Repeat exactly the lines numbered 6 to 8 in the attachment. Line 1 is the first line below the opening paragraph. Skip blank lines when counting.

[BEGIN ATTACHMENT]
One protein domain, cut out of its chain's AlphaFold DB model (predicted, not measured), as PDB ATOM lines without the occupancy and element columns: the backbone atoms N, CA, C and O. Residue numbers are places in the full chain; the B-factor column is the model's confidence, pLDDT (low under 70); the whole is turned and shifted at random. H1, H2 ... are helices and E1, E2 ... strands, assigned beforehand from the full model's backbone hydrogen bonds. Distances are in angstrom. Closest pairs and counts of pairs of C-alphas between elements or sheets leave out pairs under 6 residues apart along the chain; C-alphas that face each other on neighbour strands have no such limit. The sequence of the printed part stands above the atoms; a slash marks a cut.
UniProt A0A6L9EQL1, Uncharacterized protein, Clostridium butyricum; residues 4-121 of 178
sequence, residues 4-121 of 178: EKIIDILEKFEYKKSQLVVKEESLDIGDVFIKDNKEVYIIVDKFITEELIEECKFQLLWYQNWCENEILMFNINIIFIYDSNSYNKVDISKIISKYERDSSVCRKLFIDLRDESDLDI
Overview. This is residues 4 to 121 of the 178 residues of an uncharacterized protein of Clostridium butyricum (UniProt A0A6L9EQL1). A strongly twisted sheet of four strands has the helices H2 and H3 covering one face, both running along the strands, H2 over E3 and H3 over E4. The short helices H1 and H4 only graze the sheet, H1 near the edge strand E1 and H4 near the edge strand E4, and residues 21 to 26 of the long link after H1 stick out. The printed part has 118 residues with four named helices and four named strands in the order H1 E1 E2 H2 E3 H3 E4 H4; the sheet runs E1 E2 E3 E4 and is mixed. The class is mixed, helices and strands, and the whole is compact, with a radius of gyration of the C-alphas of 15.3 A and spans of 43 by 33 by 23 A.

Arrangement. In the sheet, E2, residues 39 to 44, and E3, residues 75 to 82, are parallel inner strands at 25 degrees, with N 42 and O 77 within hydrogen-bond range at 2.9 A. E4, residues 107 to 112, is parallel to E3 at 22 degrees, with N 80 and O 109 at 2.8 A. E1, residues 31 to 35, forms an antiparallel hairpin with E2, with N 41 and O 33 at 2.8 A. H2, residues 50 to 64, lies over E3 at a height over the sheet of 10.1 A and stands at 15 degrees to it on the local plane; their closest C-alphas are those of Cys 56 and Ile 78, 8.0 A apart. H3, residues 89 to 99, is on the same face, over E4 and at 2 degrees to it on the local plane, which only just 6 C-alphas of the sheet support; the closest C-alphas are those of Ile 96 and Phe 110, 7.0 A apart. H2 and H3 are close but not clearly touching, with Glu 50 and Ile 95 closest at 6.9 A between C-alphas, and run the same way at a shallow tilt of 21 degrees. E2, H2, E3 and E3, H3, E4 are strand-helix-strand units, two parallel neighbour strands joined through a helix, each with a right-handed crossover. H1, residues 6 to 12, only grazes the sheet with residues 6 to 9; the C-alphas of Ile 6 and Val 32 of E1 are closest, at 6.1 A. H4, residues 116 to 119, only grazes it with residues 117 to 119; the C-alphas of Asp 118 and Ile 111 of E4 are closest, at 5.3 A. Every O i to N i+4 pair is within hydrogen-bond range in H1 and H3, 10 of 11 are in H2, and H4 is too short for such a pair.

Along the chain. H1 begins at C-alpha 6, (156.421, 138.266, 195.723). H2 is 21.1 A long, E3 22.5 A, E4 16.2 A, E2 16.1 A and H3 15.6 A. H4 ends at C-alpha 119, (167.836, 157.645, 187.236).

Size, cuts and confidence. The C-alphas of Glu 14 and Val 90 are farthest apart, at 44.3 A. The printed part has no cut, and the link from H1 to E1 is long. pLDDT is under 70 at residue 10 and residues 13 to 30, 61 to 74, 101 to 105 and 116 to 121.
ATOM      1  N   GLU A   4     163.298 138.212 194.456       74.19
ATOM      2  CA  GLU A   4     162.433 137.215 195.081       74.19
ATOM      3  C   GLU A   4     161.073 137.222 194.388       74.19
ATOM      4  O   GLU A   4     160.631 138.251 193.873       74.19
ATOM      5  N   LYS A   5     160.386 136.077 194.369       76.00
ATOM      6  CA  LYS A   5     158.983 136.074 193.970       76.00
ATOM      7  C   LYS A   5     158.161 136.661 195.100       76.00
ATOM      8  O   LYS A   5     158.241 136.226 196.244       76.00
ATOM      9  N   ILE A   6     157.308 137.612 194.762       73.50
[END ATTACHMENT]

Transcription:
Size, cuts and confidence. The C-alphas of Glu 14 and Val 90 are farthest apart, at 44.3 A. The printed part has no cut, and the link from H1 to E1 is long. pLDDT is under 70 at residue 10 and residues 13 to 30, 61 to 74, 101 to 105 and 116 to 121.
ATOM      1  N   GLU A   4     163.298 138.212 194.456       74.19
ATOM      2  CA  GLU A   4     162.433 137.215 195.081       74.19